Tally The Hidden Costs
Perhaps the most common mistake made by those purchasing HDTVs is the assumption that an HDTV will automatically receive HD content. The world would be a nicer place if that were true, it is not. To display HD content, your HDTV needs to receive an HDTV signal. That means a signal which has a resolution of at least 720p. An HDTV can certainly display older, 480p television, but it doesn't look any better than on an older tube set.
The major over-the-air channels in America and other countries do broadcast an HD signal over the air. Yes, that's right - it is possible to receive full HD over a set of bunny ears. Cable channels and satellite channels, however, continue to be mostly broadcasted in 480p. To gain access to HD channels you need to sign up for their HD service. Which, wouldn't you know, costs more.
If you want to watch movies in HD then you will need an HD-DVD or Blu-Ray player and some movies which are in those formats. HD-DVD is discontinued, but players and movies can be had at bargain prices. Blu-Ray, on the other hand, still commands a price premium. New Blu-Ray movies often cost thirty dollars, and even the most basic players cost around $200 bucks. That said, those who will simply be using regular DVDs will be in for a surprise. While standard DVDs are not recorded at HD resolutions, there are numerous players capable of upscaling a DVD. This essentially means that the player has a special processor meant to turn the lower resolution DVD image into a high resolution image displayed at up to 1080p. The best upscaling players are so good that it can be sometimes difficult to tell the difference between an upscaled DVD and a Blu-Ray disc.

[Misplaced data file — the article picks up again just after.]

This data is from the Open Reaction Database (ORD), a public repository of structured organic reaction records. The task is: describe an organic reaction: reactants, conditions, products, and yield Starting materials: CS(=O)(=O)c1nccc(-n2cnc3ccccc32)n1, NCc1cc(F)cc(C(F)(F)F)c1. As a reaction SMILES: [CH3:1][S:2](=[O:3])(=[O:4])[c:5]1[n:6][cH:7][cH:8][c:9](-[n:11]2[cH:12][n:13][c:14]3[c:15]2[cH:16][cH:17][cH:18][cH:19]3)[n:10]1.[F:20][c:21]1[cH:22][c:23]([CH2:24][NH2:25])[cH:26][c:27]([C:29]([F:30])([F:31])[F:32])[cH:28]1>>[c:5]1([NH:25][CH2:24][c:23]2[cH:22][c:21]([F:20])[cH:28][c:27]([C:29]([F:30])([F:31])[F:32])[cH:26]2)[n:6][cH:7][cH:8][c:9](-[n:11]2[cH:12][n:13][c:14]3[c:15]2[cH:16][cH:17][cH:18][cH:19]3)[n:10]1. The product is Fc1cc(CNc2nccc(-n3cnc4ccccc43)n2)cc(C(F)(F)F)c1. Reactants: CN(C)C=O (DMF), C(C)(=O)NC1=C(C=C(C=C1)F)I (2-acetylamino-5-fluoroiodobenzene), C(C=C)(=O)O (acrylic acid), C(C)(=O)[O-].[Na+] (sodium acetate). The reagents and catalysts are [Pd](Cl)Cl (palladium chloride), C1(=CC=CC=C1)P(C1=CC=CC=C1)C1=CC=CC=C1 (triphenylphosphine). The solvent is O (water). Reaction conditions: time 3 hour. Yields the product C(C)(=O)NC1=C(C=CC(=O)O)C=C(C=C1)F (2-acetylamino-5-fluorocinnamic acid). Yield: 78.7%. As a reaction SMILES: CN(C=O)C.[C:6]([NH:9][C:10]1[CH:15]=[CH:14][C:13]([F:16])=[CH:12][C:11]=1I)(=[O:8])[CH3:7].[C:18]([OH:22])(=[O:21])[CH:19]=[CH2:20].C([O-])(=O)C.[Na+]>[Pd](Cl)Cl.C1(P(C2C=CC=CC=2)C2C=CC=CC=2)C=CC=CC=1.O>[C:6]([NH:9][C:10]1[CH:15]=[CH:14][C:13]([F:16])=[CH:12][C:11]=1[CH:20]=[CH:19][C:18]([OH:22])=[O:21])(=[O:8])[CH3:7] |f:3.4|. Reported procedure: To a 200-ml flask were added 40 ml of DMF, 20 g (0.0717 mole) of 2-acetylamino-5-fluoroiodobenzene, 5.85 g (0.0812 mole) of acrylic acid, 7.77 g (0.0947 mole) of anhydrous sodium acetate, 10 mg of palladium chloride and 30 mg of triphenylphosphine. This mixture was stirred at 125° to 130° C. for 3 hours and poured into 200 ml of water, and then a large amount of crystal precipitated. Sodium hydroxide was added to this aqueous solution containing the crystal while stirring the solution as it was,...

Make sure that you plan to buy at least one method of receiving an HD signal before purchasing an HDTV. Many have purchased their new set only to find that they could not enjoy it without spending more on a Blu-Ray player or better cable service.